Bulging, unsightly veins in your legs are something no one wants to experience - but more than just being embarrassing, varicose veins can signal a more serious health condition. More than 30 million Americans suffer from varicose veins, or the more serious form of venous disease called chronic venous insufficiency (CVI), yet the majority remain undiagnosed and untreated.
"If left untreated, varicose veins can progress to CVI, which can cause pain, swelling and fatigue of the legs, as well as skin damage and ulcers in more severe cases," says Michael Greer, MD , vascular surgeon with the Vein Center at University Surgical Associates. "With varicose veins, the valves that push blood from the legs back to the heart no longer function, causing blood to pool in the legs."
What Puts Me at Risk?
There are several factors that may contribute to varicose and spider veins including puberty, pregnancy, menopause, use of birth control pills and hormone replacement therapy. Aging, standing or working on your feet, obesity and leg injury may also lead to the condition.
Most varicose and spider veins appear because of pressure on the body, making the job of carrying blood from the bottom of the body to the heart more difficult. The veins in the leg endure the most pressure. It's very common for women to develop varicose veins during pregnancy. Changes in hormones and blood volume can cause veins to enlarge, in addition to the extra weight. Some women see improvement after delivery, but women who have multiple pregnancies may have veins that don't go back to normal.
Pelvic Congestion Syndrome
Vein problems can also develop in the upper leg and pelvic region, causing pelvic pain, heaviness and leg pain made worse by standing and relieved by lying down. This condition, commonly called pelvic congestion syndrome, is more accurately labeled as pelvic vein insufficiency and can be treated using the same techniques that treat varicose veins in the legs. It is commonly seen in younger women who have had large babies or multiple children.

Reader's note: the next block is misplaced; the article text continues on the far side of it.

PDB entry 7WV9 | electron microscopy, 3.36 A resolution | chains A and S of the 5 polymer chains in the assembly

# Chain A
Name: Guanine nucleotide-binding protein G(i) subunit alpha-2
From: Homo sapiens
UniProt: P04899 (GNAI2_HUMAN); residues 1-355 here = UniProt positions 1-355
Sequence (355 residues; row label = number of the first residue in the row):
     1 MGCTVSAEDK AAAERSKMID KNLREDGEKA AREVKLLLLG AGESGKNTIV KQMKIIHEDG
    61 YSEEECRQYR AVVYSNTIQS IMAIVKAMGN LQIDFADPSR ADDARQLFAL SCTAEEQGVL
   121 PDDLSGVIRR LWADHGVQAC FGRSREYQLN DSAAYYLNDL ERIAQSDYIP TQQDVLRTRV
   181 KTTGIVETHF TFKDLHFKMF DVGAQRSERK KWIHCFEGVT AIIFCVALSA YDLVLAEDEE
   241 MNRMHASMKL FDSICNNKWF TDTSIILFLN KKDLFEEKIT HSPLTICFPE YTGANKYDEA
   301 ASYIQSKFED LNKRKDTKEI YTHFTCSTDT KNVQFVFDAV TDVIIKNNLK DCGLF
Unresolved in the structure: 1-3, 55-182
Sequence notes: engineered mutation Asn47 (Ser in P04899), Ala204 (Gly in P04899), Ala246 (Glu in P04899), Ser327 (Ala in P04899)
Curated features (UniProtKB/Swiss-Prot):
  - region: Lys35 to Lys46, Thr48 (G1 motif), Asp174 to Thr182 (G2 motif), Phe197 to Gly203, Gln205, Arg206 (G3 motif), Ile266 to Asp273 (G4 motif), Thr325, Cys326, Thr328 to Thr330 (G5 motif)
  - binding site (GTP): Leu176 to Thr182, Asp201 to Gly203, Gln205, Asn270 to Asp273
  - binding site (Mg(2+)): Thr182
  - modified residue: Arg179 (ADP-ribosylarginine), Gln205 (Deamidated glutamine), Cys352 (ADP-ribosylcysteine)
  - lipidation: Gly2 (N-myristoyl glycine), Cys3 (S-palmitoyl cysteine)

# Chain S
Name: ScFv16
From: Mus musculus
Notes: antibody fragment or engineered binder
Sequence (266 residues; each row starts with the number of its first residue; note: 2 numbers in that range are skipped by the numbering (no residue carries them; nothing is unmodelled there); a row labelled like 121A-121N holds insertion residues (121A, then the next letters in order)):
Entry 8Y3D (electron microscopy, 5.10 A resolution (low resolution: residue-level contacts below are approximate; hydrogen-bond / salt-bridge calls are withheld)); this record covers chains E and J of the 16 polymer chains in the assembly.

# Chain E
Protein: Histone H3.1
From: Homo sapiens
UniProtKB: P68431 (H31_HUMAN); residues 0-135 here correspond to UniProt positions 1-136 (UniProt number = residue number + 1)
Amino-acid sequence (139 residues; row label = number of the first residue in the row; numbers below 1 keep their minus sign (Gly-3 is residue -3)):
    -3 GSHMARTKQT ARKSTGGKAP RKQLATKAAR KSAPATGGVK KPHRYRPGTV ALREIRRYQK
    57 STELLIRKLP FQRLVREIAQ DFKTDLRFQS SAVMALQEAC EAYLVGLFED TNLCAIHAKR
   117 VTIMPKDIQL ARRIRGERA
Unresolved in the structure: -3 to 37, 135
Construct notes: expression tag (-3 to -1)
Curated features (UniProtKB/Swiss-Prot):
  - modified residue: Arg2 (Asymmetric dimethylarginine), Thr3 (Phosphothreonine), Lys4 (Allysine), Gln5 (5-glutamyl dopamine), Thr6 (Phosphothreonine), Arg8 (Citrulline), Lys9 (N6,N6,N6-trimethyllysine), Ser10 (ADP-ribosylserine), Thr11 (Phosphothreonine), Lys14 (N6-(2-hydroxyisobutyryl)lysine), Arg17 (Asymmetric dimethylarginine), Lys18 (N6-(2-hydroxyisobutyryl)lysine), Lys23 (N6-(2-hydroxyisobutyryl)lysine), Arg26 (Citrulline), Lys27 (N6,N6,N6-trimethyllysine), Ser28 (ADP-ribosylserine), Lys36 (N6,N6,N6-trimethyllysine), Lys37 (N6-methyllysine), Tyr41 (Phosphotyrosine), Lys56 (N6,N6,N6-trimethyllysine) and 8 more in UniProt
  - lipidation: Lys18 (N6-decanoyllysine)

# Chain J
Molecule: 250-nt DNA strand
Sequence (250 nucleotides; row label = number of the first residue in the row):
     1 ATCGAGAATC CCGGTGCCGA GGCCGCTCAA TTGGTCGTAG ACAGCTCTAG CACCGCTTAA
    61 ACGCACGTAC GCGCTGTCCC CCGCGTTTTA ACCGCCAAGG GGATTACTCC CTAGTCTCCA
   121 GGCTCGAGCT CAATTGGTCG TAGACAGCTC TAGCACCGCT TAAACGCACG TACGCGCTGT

Fast, Effective Treatment
The Vein Center at University Surgical Associates specializes in treating all aspects of vein disease - from tiny spider veins to large bulging varicose veins and pelvic vein insufficiency. Our innovative, nonsurgical approaches include radiofrequency ablation and endovenous laser therapy to effectively treat varicose veins and pelvic vein insufficiency.
"Because the valves in the legs can't be repaired, the only alternative is to re-route the blood flow from the disease veins to healthy veins. Using ultra-sound guidance, a catheter delivers consistent and uniform heat that causes the vein wall to collapse and close," says Dr. Greer. "The treated vein then gradually is absorbed into the surrounding tissue. Most patients report a noticeable improvement in their symptoms within one to two weeks."
What's more, we can effectively pinpoint and diagnose vein problems using ultrasound technology in the Vein Center's onsite vascular lab.It is important to know that not everyone with an abnormal test needs a procedure. Experience and training are necessary to determine who will benefit from a vein procedure.
A Comfortable Experience
At the Vein Center at USA, all procedures are performed by highly trained and experienced vascular surgeons. Most procedures take approximately 60 minutes and are generally offered with the option of conscious sedation, a combination of a sedative and pain blocking medication administered through an IV. Conscious sedation is designed to help patients relax - many even sleep throughout the procedure - yet it wears off quickly and doesn't leave patients feeling groggy. Many patients also experience a quick return to normal activities following a vein procedure, typically within a few days.
We know that every person is unique, and so is every treatment plan. Your USA vascular surgeon will tailor your treatment to your specific needs and condition. Call today to schedule a consultation at (423) 267-0466.
Pictured above - USA vascular surgeon Dr. Michael Greer consults a varicose vein patient
Below - diagram of Chronic Venous Insufficiency